June 7, 2018
The New Yorker editorial staff unionizes because, well, prestige don’t pay the rent
by Taylor Sperry
Yesterday morning, the editorial staff of the New Yorker officially joined their peers at a growing list of major publications—The New York Times, The Washington Post, The Los Angeles Times, and The Chicago Tribune, to name just a few—in deciding to form a union.
It’s time, staffers say, for the “values that run through [the magazine’s] pages”—the importance of art and culture and intellectual community; the commitment to political responsibility; the imperative to speak truth to power; that sort of thing—be “better reflected in the culture of its workplace.”
For New York’s “Daily Intelligencer,” Noreen Malone reports that nearly ninety percent of the union-eligible employees, who range from editorial assistants to fact checkers to web producers, have signed up, claiming low wages, lack of benefits, and little job security.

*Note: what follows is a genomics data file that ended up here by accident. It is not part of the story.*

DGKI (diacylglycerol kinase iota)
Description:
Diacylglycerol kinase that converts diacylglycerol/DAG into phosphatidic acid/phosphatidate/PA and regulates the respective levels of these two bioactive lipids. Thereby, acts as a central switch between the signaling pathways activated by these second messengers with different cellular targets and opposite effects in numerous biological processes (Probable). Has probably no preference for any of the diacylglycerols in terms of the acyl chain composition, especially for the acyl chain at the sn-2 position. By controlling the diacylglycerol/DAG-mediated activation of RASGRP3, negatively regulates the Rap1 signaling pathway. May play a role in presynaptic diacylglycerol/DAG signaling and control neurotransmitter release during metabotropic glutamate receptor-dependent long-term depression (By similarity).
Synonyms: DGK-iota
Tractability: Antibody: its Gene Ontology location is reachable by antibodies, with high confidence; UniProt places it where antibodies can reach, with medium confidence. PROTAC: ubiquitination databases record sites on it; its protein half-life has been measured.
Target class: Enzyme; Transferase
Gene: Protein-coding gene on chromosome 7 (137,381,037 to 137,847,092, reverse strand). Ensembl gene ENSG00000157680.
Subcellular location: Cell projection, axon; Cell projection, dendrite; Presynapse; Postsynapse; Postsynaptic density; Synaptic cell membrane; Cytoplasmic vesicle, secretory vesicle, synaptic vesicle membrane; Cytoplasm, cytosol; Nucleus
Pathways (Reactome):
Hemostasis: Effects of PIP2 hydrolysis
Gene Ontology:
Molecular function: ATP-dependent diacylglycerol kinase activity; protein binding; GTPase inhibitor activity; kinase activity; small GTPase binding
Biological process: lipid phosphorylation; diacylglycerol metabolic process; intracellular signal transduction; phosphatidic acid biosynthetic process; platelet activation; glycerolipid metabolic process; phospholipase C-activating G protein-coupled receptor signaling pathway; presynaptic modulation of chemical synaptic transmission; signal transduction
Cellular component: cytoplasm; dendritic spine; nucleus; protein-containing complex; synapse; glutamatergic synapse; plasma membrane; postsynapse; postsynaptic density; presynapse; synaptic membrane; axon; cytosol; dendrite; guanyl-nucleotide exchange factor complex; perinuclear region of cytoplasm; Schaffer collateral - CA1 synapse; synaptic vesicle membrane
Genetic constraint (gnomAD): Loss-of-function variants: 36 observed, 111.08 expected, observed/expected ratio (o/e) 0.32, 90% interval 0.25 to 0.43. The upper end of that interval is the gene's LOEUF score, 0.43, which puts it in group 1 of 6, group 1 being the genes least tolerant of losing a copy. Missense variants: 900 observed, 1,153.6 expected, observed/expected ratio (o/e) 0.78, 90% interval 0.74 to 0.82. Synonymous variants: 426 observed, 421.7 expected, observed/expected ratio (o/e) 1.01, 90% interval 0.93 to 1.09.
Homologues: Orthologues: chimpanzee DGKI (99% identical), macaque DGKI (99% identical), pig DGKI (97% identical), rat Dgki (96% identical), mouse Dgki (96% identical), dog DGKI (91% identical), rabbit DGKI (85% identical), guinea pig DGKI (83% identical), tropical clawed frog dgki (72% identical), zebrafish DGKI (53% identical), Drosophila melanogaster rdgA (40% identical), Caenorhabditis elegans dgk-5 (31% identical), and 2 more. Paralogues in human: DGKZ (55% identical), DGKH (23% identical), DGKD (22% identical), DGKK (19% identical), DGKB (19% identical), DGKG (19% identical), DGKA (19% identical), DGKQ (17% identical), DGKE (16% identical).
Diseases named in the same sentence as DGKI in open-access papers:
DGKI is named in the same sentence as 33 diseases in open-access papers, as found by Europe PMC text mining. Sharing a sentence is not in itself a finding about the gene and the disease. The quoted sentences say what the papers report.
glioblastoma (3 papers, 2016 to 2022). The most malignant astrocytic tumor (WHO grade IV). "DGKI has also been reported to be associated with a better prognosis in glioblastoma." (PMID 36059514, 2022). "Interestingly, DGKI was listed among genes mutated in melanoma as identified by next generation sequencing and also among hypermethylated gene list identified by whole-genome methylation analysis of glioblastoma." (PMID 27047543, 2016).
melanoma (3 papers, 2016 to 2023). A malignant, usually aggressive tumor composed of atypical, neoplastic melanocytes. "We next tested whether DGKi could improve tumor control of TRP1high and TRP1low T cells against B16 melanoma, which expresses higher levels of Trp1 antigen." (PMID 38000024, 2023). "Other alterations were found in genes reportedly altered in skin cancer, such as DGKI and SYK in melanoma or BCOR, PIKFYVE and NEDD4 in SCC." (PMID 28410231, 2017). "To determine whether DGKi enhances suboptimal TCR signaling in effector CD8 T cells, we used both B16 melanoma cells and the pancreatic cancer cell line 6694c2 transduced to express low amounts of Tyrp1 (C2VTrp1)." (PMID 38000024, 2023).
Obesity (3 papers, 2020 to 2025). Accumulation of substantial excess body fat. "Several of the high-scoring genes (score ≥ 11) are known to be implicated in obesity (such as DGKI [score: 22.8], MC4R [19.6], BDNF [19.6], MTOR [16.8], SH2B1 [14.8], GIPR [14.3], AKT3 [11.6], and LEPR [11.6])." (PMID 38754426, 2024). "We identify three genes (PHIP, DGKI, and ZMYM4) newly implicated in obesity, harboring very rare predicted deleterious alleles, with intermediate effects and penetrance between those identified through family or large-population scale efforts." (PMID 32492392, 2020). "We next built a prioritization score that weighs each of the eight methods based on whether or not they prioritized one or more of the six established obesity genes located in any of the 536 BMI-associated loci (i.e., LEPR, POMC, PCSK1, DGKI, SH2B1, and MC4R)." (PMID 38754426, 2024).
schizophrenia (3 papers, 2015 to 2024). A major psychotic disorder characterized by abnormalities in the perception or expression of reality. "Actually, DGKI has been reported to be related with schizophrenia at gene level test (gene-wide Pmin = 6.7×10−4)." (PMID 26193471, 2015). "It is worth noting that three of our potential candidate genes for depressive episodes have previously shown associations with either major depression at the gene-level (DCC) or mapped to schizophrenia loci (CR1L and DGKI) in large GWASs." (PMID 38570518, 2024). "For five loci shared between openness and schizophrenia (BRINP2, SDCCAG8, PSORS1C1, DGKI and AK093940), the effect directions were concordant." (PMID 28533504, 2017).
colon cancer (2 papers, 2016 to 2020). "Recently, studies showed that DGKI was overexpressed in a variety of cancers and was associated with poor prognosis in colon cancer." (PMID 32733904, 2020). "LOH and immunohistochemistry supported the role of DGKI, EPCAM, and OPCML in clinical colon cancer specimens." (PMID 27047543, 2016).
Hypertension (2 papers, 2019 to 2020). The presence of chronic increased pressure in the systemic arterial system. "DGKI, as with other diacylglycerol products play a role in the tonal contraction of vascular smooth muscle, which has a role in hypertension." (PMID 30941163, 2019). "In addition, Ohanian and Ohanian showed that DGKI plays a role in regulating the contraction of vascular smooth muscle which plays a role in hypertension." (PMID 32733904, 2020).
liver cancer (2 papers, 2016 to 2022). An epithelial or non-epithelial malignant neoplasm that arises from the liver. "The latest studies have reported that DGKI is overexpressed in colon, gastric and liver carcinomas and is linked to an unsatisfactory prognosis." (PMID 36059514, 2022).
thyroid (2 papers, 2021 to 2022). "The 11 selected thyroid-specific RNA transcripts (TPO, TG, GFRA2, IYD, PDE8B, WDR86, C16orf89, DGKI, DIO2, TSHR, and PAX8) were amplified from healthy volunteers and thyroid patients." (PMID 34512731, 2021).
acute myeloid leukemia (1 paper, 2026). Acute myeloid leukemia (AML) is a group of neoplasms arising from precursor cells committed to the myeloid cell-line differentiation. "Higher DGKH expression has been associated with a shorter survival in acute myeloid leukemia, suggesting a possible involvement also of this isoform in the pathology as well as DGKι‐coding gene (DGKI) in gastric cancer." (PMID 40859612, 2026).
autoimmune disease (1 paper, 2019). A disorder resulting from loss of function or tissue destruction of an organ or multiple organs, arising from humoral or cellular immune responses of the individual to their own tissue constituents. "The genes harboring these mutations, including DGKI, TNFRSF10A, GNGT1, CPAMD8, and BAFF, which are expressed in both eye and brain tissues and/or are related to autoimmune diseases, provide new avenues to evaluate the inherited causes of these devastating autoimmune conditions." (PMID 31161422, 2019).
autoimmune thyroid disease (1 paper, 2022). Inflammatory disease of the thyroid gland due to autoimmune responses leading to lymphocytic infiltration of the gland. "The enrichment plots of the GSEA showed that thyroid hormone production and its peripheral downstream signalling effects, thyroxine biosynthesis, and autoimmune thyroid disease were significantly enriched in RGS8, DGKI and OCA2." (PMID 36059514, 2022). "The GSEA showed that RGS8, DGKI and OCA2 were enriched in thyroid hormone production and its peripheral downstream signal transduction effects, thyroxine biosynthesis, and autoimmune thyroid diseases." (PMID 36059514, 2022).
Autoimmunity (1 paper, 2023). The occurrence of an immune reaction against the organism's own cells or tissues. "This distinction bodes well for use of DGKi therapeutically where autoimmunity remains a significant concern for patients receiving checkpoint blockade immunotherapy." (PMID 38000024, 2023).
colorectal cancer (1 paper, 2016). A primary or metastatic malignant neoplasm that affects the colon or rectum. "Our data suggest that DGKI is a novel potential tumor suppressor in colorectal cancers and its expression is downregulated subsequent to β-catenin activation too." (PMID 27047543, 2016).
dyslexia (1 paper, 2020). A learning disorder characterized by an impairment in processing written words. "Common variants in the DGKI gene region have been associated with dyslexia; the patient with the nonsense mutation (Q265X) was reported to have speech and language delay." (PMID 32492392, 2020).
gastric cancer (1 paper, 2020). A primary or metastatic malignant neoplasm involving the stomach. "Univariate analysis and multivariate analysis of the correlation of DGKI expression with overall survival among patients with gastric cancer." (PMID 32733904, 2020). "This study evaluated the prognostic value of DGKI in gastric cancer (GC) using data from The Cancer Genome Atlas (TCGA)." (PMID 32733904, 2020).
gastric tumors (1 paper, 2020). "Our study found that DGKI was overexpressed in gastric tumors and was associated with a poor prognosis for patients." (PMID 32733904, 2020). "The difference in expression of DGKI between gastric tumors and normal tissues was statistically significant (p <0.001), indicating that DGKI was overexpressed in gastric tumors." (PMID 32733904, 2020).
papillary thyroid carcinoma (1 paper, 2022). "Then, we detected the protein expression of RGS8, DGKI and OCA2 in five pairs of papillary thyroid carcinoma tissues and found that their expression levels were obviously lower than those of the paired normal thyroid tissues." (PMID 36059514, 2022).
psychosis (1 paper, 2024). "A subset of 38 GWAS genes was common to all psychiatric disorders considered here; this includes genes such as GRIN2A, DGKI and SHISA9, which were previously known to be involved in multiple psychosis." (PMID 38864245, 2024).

While management, senior-level employees, and staff writers are ineligible for the union, many have chimed in to express support for their colleagues online. For more on these developments (and an especially useful list of resources for “background reading” on unions and labor issues) visit the brand-spankin’-new website NewYorkerUnion.com, and its Twitter feed at @NewYorkerUnion.
Taylor Sperry is a former Melville House editor.